Friday, October 30, 2015

It's not about morality

A lot has been written and said about Buddhist ethics, but David Chapman, Charles Goodman and a number of other thoughtful people make a strong case that Buddhist ethics is largely a Western invention. Chapman, in a deliberately provocative series of writings, goes quite a bit further and advances the thesis that Buddhist ethics in the West has now largely become a way to solidify a sense of self and signal that one is a good person.

A differentiation I want to offer is between morality and ethics on the one hand and the behavior one chooses to support practice on the other. 

Morality can be seen as the tacit understandings and behavioral principles that provide cohesion for a group of people, i.e., a society. The German philosopher Peter Sloterdijk sees morality as part of the immune system of a society, i.e., how a society determines whether you belong or not. Jonathan Haidt points out the intimate relationship between morality and reputation. He also notes that in most cases the stricter the morality of the group, the more cohesive it is and the longer it is likely to maintain its identity and effectiveness as a group.

Many people (myself included) interpreted the disciplines of the monastic code, the bodhisattva vow and vajrayana commitments as moral systems. But they are not moral systems in the Western sense. They are more descriptions of possible behavior than prescriptions, and their primary function is to support the efforts we are making in practice. There is a term that refers to all these disciplines and it is tempting to translate that term as life-style. That seemed to casual, so I eventually opted for chosen behavior.

The point is that we choose to live in ways that support our practice. When we don’t follow those choices, then we are undermining our practice efforts, but we are not acting immorally, with all the weight that that term has in Western culture. These chosen behaviors are not offered as universal prescriptions but as individual efforts. Many Tibetan teachers wrote poems or songs about how they aspired to live and you will find three examples that I’ve translated on Unfettered Mind’s website: Mind Training in Eight Verses, The 37 Practices of a Bodhisattva and 30 Pieces of Sincere Advice. Rather that interpret traditional guidelines for behavior in a way that made them easy to follow, these teachers often pushed the guidelines further so that they bit deeply into the patterns of distraction, conceptualization and self-cherishing. In Mind Training in Eight Verses, Langri Tangpa, for instance, says:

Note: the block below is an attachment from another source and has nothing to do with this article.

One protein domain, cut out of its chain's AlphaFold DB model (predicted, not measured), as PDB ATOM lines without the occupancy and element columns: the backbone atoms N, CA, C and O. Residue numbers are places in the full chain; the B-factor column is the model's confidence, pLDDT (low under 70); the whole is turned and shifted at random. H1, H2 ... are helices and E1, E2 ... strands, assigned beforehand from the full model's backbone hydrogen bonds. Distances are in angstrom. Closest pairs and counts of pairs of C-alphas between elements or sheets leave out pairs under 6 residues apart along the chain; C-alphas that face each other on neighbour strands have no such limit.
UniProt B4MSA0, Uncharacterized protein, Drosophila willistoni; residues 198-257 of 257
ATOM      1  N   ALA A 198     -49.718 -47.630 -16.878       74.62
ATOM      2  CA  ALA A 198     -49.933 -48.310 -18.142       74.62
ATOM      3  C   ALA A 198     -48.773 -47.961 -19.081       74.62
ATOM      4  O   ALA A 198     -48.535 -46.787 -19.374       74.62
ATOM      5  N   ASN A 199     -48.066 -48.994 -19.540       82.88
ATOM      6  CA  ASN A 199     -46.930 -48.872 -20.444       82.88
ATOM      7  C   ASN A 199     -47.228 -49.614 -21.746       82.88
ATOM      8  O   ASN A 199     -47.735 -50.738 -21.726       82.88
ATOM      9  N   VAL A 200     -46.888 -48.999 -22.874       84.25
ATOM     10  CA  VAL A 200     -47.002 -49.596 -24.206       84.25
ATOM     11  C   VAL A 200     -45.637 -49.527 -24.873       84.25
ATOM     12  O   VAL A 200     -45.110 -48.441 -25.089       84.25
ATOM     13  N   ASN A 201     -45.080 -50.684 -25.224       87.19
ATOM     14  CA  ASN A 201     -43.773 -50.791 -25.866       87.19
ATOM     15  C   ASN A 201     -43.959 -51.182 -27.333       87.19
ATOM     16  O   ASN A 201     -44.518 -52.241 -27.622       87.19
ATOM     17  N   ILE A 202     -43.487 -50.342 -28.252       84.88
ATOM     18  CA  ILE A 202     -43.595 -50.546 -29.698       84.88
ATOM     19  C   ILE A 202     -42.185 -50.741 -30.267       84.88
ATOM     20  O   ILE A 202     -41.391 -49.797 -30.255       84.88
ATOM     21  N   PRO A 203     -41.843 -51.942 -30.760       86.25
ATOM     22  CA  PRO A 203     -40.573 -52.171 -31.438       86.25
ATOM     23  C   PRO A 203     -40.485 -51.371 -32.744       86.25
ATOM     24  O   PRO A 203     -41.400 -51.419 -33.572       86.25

When scorn and insult become my lot,
Expressions of some jealousy,
I alone accept defeat
And award the other victory.

And Longchenpa, in 30 Pieces of Sincere Advice, offers such gems as:

Although you think you’re serving the welfare of beings
By acting as a guarantor, witness or advocate to help settle others’ disputes,
Your own opinions will inevitably assert themselves.
Don’t be concerned – that’s my sincere advice.


Your political power, wealth, connections, good fortune and reputation
May spread all over the world.
When you die, these things will not help you at all.
Work at your practice – that’s my sincere advice.

These are not moral principles — ways to live that bring cohesion and order to society. These are practice efforts — ways to live that bring us right up against the reactive patterns that keep us in confusion. That, in essence, is the differentiation that I want you to consider. In practice, we are less concerned with how we live in society and more concerned with the habits and patterns of reactivity that prevent us from being present in the mystery of life.

These poems were written as forms of self-encouragement, much like Montaigne’s essays or the meditations of Marcus Aurelius. My own teacher wrote similar poems, both for himself when he was young and for others when he was older. Spiritual practice can only be undertaken voluntarily. Similarly, the behavioral guidelines are taken up voluntarily. Just as it is up to each of us to find the path of practice that works for us, so it is up to each of us to find the way of life that supports our practice. The danger here is that our path becomes on of self-indulgence. But that is always a danger. Adherence to a notion of a higher truth and attachment to a pure morality are also forms of self-indulgence. Much can be learned from the examples of the great masters who practiced personal privation privately.